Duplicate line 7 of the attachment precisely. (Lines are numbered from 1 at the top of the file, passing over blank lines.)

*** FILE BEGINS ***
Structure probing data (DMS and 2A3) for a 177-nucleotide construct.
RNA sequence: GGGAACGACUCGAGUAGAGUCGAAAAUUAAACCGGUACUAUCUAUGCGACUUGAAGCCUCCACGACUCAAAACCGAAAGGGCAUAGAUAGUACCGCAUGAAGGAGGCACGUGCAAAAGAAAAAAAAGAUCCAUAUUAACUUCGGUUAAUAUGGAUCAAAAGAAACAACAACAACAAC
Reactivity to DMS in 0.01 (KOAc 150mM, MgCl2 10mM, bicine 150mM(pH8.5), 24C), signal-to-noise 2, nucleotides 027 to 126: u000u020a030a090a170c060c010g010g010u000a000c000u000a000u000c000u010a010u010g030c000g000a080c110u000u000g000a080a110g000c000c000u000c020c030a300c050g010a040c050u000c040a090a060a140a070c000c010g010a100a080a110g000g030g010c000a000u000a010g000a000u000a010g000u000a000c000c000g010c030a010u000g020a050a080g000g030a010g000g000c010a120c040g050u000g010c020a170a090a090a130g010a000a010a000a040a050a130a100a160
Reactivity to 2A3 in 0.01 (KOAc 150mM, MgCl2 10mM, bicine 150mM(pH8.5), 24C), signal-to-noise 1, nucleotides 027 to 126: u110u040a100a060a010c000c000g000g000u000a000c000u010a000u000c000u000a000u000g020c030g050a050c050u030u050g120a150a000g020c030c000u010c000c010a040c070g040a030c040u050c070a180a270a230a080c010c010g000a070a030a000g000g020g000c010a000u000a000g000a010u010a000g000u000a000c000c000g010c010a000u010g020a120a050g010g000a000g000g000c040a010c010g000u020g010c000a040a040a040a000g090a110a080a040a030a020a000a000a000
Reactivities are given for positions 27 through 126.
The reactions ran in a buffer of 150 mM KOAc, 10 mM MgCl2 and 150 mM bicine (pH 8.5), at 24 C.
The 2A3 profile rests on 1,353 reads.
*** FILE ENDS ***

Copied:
The 2A3 profile rests on 1,353 reads.